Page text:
What do we know about your journey

Passengers board a bus in Camp St, Queenstown. PHOTO: GUY WILLIAMS
Passengers board a bus in Camp St, Queenstown. PHOTO: GUY WILLIAMS
You may think something that takes between a-third and a-half of council resources would be worth ratepayers having a say about.

When it comes to the buses in Dunedin and Queenstown and the Queenstown ferry you would likely be disappointed.

Shortly the proposal as to how the Otago Regional Council intends to spend our money over the next 10 years will be available for us all to comment on.

This ticks a box to say they have consulted with us. It may look promising but nothing much comes from this consultation.

This is not the fault of staff, and not even entirely the fault of the councillors. The entire process is flawed.

It starts with a Regional Transport Plan (RTP) a 72-page document which is created at considerable expense and trouble. This outlines the hopes and dreams of what might be achieved with the use of public transport over the next 10 years.

It talks about what the "vision" is for public transport in Otago and what is intended to be done to achieve the vision.

Essentially the 72 pages can be summarised as:

 - We want to encourage less use of fossil fuels;

 - For this and other reasons we want to increase the proportion of trips being taken using buses and the Queenstown ferry compared to those using cars;

 - The services should be affordable to both users and to the ratepayers who pay the shortfall in revenue.

This RTP is supposedly translated into funding in the long-term plan which describes how the ORC intends to use our money each year for the next 10 years.

The total spending on public transport in the long-term plan for 2022 to 2023 is about $35.4 million.

Neither the 72 pages nor the funding plans which are about to be consulted on bear particular reference to what the ORC will actually do for various reasons.

The councillors decide things during the year which affect public transport, outside annual budgets. These decisions include spending over $100,000 for security at the Dunedin bus hub outside the central police station.

Council budgets for a deficit as a starting point, which is against council policy.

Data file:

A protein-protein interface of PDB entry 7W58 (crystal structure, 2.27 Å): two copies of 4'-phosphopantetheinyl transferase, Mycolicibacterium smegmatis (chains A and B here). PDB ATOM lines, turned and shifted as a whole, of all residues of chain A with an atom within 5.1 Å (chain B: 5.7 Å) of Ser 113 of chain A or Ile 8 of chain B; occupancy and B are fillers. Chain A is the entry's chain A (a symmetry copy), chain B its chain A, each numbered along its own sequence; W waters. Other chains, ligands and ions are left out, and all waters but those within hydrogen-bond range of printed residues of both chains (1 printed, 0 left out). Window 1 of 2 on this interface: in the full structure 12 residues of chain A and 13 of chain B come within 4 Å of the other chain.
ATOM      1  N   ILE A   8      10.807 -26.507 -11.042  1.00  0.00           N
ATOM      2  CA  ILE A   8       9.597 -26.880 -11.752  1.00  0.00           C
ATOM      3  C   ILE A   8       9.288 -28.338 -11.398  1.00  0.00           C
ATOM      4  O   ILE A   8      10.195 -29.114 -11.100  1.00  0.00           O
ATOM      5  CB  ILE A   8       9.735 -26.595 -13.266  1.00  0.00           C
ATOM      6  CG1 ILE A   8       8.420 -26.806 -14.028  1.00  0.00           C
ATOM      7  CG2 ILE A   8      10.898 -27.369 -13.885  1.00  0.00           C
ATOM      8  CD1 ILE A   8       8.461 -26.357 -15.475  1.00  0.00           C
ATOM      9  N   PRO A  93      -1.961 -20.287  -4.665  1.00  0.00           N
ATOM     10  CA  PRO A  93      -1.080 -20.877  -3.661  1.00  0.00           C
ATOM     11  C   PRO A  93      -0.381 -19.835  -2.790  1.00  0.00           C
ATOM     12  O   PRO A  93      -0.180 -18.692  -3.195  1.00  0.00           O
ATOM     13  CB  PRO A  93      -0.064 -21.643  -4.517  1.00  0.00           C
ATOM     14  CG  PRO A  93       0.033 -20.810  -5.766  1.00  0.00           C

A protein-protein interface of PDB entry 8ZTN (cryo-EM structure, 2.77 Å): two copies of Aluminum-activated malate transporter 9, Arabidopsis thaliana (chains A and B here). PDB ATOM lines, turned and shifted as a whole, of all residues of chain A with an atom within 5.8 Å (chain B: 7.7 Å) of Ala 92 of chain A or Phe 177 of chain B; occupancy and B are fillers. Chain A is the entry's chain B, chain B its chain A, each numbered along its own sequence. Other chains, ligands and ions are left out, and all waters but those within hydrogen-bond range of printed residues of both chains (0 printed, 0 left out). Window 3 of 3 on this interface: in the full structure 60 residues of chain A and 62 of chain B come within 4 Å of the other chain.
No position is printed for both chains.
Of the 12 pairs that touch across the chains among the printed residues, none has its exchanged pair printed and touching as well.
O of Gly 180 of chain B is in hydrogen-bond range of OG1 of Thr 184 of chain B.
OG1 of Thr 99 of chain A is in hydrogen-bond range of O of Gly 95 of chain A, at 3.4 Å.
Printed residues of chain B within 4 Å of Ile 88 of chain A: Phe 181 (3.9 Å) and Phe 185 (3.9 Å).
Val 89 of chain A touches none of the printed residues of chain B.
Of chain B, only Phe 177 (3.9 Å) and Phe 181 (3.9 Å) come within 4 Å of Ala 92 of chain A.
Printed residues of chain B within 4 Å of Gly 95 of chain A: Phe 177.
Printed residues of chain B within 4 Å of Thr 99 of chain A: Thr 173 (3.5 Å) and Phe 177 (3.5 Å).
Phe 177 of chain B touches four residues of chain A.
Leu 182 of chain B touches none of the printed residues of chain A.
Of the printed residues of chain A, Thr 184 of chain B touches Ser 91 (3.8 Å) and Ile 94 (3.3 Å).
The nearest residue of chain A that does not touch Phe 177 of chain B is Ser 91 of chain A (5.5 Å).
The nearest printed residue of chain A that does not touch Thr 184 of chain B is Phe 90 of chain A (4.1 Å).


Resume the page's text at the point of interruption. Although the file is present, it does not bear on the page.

The performance indicators, which should be useful to connect the planning paperwork to achieving any goals and visions, do not do so.

And the ORC does not have information on the number of people using each service, and therefore cost of running each service per person.

Nor is there information on the timeliness of buses leaving the hub.

And there is nothing known about the connection if any between the running of the buses and the information provided at the hub or on the app, all of which can vary widely.

Every time a proposal is made which increases the cost to ratepayers of the buses, a report goes to the ORC telling councillors that it will increase the number of people using the buses.

There is no check as to whether this eventuates. For example we have free gold card services at off-peak times and the buses were free during Covid.

What proportion of trips were and are made on buses instead of in cars when the service is totally free?

And if we don’t know how many people are on each bus service, how can we know whether running a diesel-using bus is better for the environment than running a small hybrid car?

No information is provided to councillors about emissions per km for each diesel bus when they are asked to make these various ad hoc decisions which usually increase the number of bus services.

Sometimes councillors discuss public transport issues in secret, such as the recent talk around the ferry in Queenstown.

Then we don’t even know what information a decision was based on if any.

The ORC could get more information and provide it during consultation.

It could say why it believes the spending achieves the goals. It could at least try to run a balanced budget.

And it could make decisions through the annual plan process not on the fly during the year.

Those who make decisions could actually use the buses: when I asked Dunedin city councillors and ORC councillors about their bus usage only about 10% of them said they actually travel by bus.

Until these things happen we cannot expect any decisions made to be robust when they are based on a lack of useful data on any connections between spending and results.

And any input from us, even if it was to be taken account of, will be ill-informed as well.


 - Hilary Calvert is a former Otago regional councillor, MP and DCC councillor.